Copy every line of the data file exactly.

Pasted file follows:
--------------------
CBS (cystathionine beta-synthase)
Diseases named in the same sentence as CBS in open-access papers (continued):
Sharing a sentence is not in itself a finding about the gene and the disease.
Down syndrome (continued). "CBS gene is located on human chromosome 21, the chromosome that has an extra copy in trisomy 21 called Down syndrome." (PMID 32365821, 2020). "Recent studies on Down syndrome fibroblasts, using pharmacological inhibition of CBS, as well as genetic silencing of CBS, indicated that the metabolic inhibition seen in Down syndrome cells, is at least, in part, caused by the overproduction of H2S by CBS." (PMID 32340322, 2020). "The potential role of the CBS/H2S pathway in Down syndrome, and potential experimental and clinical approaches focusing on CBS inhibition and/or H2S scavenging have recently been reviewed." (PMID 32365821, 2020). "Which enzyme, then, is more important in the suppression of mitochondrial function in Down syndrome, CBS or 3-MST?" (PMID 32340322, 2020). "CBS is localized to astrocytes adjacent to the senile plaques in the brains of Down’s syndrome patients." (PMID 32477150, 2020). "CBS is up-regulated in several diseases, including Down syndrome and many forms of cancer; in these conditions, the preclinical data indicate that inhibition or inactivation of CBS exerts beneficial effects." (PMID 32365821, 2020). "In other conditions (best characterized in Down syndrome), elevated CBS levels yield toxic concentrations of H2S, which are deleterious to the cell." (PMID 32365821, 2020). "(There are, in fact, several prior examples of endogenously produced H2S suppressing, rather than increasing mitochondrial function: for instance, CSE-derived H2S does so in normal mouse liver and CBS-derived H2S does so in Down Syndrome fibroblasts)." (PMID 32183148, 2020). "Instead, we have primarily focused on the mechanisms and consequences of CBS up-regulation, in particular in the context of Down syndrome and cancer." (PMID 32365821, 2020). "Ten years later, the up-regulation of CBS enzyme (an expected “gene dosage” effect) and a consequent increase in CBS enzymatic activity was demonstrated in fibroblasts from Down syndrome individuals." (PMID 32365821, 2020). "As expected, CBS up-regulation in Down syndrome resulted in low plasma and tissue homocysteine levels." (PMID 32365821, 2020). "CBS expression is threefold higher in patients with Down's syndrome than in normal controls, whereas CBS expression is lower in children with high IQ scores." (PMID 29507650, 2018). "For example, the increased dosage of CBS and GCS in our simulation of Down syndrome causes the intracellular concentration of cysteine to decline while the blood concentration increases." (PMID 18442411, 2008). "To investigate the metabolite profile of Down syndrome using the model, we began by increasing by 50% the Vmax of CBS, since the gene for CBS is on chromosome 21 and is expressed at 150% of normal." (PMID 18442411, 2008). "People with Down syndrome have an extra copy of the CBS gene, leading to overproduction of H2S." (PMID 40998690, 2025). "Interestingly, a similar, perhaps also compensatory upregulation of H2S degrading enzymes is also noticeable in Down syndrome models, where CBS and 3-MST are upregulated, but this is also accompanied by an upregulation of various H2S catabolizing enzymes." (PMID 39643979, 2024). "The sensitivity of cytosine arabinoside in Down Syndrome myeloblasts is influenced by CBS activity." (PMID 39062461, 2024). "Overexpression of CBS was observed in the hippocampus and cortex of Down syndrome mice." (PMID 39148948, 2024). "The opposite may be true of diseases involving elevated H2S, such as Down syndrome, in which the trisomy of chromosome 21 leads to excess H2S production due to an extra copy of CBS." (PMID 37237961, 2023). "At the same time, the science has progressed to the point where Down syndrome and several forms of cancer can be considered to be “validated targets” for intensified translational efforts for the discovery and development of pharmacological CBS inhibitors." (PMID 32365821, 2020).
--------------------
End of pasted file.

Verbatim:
CBS (cystathionine beta-synthase)
Diseases named in the same sentence as CBS in open-access papers (continued):
Sharing a sentence is not in itself a finding about the gene and the disease.
Down syndrome (continued). "CBS gene is located on human chromosome 21, the chromosome that has an extra copy in trisomy 21 called Down syndrome." (PMID 32365821, 2020). "Recent studies on Down syndrome fibroblasts, using pharmacological inhibition of CBS, as well as genetic silencing of CBS, indicated that the metabolic inhibition seen in Down syndrome cells, is at least, in part, caused by the overproduction of H2S by CBS." (PMID 32340322, 2020). "The potential role of the CBS/H2S pathway in Down syndrome, and potential experimental and clinical approaches focusing on CBS inhibition and/or H2S scavenging have recently been reviewed." (PMID 32365821, 2020). "Which enzyme, then, is more important in the suppression of mitochondrial function in Down syndrome, CBS or 3-MST?" (PMID 32340322, 2020). "CBS is localized to astrocytes adjacent to the senile plaques in the brains of Down’s syndrome patients." (PMID 32477150, 2020). "CBS is up-regulated in several diseases, including Down syndrome and many forms of cancer; in these conditions, the preclinical data indicate that inhibition or inactivation of CBS exerts beneficial effects." (PMID 32365821, 2020). "In other conditions (best characterized in Down syndrome), elevated CBS levels yield toxic concentrations of H2S, which are deleterious to the cell." (PMID 32365821, 2020). "(There are, in fact, several prior examples of endogenously produced H2S suppressing, rather than increasing mitochondrial function: for instance, CSE-derived H2S does so in normal mouse liver and CBS-derived H2S does so in Down Syndrome fibroblasts)." (PMID 32183148, 2020). "Instead, we have primarily focused on the mechanisms and consequences of CBS up-regulation, in particular in the context of Down syndrome and cancer." (PMID 32365821, 2020). "Ten years later, the up-regulation of CBS enzyme (an expected “gene dosage” effect) and a consequent increase in CBS enzymatic activity was demonstrated in fibroblasts from Down syndrome individuals." (PMID 32365821, 2020). "As expected, CBS up-regulation in Down syndrome resulted in low plasma and tissue homocysteine levels." (PMID 32365821, 2020). "CBS expression is threefold higher in patients with Down's syndrome than in normal controls, whereas CBS expression is lower in children with high IQ scores." (PMID 29507650, 2018). "For example, the increased dosage of CBS and GCS in our simulation of Down syndrome causes the intracellular concentration of cysteine to decline while the blood concentration increases." (PMID 18442411, 2008). "To investigate the metabolite profile of Down syndrome using the model, we began by increasing by 50% the Vmax of CBS, since the gene for CBS is on chromosome 21 and is expressed at 150% of normal." (PMID 18442411, 2008). "People with Down syndrome have an extra copy of the CBS gene, leading to overproduction of H2S." (PMID 40998690, 2025). "Interestingly, a similar, perhaps also compensatory upregulation of H2S degrading enzymes is also noticeable in Down syndrome models, where CBS and 3-MST are upregulated, but this is also accompanied by an upregulation of various H2S catabolizing enzymes." (PMID 39643979, 2024). "The sensitivity of cytosine arabinoside in Down Syndrome myeloblasts is influenced by CBS activity." (PMID 39062461, 2024). "Overexpression of CBS was observed in the hippocampus and cortex of Down syndrome mice." (PMID 39148948, 2024). "The opposite may be true of diseases involving elevated H2S, such as Down syndrome, in which the trisomy of chromosome 21 leads to excess H2S production due to an extra copy of CBS." (PMID 37237961, 2023). "At the same time, the science has progressed to the point where Down syndrome and several forms of cancer can be considered to be “validated targets” for intensified translational efforts for the discovery and development of pharmacological CBS inhibitors." (PMID 32365821, 2020).